The Wolffian philosophy held almost undisputed sway in Germany until it was displaced by the Kantian revolution. It is essentially a common-sense adaptation or watering-down of the Leibnitzian system; or, as we can hardly speak of a system in connection with Leibnitz, Wolff may be said to have methodized and reduced to dogmatic form the thoughts of his great predecessor, which often, however, lose the greater part of their suggestiveness in the process. Since his philosophy disappeared before the influx of new ideas and the appearance of more speculative minds, it has been customary to dwell almost exclusively on its defects -- the want of depth or freshness of insight, and the aridity of its neo-scholastic formalism, which tends to relapse into verbose platitudes. But this is to do injustice to Wolff's real merits. These are mainly his comprehensive view of philosophy, as embracing in its survey the whole field of human knowledge, his insistence everywhere on clear and methodic exposition, and his confidence in the power of reason to reduce all subjects to this form. To these must be added that he was practically the first to "teach philosophy to speak German." The Wolffian system retains the determinism and optimism of Leibnitz, but the monadology recedes into the background, the monads falling asunder into souls or conscious beings on the one hand and mere atoms on the other. The doctrine of the pre-established harmony also loses its metaphysical significance, and the principle of sufficient reason introduced by Leibnitz is once more discarded in favor of the principle of contradiction which Wolff seeks to make the fundamental principle of philosophy. Philosophy is defined by him as the science of the possible, and divided, according to the two faculties of the human individual, into a theoretical and a practical part. Logic, sometimes called philosophia rationales, forms the introduction or propaedeutic to both. Theoretical philosophy has for its parts ontology or philosophia prima, cosmology, rational psychology and natural theology; ontology treats of the existent in general, psychology of the soul as a simple non-extended substance, cosmology of the world as a whole, and rational theology of the existence and attributes of God. These are best known to philosophical students by Immanuel Kant's treatment of them in the Critique of Pure Reason. Practical philosophy is subdivided into ethics, economics and politics. Wolff's moral principle is the realization of human perfection.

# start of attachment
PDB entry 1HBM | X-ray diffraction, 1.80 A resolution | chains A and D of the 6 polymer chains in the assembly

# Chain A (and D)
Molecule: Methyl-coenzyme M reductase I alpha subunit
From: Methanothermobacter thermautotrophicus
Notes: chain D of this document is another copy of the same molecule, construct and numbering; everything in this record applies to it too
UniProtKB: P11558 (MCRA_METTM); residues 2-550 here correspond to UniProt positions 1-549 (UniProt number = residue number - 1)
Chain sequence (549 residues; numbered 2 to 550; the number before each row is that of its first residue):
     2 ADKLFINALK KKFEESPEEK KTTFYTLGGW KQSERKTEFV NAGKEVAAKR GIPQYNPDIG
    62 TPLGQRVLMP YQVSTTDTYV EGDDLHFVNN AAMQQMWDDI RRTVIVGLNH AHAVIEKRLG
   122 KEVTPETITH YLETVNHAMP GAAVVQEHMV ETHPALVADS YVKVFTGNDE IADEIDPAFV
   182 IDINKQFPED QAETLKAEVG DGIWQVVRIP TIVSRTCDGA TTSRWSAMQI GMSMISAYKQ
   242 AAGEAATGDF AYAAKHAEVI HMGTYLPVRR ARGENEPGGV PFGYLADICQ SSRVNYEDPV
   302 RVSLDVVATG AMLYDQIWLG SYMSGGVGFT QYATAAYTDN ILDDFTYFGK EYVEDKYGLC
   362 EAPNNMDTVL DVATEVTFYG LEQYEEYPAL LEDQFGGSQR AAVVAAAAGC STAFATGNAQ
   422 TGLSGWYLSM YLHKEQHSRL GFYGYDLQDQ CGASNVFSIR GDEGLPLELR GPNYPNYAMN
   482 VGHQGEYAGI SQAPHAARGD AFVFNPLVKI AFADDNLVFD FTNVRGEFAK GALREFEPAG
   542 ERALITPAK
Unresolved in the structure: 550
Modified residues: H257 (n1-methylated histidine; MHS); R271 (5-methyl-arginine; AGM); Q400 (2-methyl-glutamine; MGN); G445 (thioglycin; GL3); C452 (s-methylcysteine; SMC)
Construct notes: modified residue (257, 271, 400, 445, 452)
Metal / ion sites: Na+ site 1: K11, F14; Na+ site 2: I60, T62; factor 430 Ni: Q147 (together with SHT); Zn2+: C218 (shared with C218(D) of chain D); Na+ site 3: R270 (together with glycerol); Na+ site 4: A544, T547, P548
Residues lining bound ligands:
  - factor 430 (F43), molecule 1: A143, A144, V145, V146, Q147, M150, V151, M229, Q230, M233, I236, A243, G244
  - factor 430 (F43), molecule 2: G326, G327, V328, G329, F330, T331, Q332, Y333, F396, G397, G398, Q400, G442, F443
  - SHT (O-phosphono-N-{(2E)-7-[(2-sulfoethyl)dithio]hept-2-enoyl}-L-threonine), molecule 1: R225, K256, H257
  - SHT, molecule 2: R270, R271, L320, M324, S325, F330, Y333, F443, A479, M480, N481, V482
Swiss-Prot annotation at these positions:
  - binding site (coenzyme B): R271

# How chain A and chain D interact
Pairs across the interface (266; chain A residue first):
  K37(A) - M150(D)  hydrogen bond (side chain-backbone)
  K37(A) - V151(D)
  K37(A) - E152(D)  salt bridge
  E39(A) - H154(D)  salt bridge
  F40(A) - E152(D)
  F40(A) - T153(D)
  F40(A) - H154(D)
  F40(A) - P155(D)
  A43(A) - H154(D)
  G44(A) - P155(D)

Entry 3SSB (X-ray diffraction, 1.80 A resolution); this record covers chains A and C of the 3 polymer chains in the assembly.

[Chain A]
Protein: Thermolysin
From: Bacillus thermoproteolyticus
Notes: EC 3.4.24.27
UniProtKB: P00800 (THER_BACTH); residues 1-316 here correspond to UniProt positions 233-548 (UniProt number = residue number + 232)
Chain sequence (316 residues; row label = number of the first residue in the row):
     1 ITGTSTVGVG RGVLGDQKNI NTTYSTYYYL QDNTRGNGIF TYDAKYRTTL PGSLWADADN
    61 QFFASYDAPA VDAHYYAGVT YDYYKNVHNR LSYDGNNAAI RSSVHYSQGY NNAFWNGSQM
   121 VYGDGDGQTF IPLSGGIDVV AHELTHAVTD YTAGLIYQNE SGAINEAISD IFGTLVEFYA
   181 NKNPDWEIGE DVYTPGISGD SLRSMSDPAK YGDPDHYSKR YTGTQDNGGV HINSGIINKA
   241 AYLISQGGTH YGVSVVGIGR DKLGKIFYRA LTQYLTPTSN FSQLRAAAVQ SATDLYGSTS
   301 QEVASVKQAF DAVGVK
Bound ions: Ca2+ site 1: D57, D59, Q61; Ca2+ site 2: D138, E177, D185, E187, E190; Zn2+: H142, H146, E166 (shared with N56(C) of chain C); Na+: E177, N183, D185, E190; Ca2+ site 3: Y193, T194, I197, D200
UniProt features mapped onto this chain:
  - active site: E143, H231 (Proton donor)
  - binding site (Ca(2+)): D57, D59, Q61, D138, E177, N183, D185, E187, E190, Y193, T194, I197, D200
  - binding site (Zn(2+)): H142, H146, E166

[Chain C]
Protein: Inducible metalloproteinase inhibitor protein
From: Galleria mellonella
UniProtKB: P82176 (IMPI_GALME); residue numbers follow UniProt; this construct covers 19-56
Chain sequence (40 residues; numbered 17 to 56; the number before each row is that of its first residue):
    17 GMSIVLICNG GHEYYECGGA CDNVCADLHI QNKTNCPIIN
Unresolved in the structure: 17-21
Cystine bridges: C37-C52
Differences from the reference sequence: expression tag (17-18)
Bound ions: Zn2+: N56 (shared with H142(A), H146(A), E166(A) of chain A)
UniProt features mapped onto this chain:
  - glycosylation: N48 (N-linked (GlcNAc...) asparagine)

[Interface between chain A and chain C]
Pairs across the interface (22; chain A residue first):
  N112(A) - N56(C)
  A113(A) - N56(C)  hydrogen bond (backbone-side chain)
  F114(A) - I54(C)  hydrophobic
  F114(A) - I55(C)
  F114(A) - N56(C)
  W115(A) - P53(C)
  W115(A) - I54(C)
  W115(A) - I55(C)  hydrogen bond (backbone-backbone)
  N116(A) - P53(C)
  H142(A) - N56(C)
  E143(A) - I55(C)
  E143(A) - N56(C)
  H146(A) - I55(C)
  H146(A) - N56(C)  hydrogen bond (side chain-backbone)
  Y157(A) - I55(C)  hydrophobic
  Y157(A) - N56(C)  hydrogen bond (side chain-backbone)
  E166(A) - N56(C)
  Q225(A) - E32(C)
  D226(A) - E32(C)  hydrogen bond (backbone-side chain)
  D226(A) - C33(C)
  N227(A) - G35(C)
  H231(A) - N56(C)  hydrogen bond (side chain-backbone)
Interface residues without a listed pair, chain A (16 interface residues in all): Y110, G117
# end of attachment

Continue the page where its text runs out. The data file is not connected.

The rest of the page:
Wolff's most important works are as follows: Anfangsgründe aller mathematischen Wissenschaften (1710); Vernünftige Gedanken van den Kraften des menschlichen Verstandes (1712); Vern. Ged. van Gott, der Welt und der Seele des Menschen (1719); Vern. Ged. van der Menschen Thun und Lassen (1720); Vern. Ged. van dem gesellschaftlichen Leben der Menschen (1721); Vern. Ged. van den Wirkungen der Natur (1723); Vern. Ged. van den Absichten der natürlichen Dinge (1724); Vern. Ged. van dem Gebrauche der Theile in Menschen, Thieren und Pflanzen (1725); the last seven may briefly be described as treatises on logic, metaphysics, moral philosophy, political philosophy, theoretical physics, teleology, physiology: Philosophia rationalis, sive logica (1728); Philosophia prima, sive Ontologia (1729); Cosmologia generalis (1731); Psychologia empirica (1732); Psychologia rationalis (1734); Theologia naturalis (1736-37); Philosophia practica universalis (1738-39); Jus naturae and Jus Gentium (1740-49); Philosophia moralis (1750-53). His Kleine philosophische Schriften have been collected and edited by G. F. Hagen (1736-40). His autobiography (Eigene Lebensbeschreibung, was edited by H. Wuttke, 1841.

    University: University of Jena
    Theological: Privatdozent, University of Leipzig
    Professor: Natural Philosophy, University of Halle
    Professor: University of Marburg
    Professor: University of Halle (1740-54)
    Administrator: Chancellor, University of Halle (1743-54)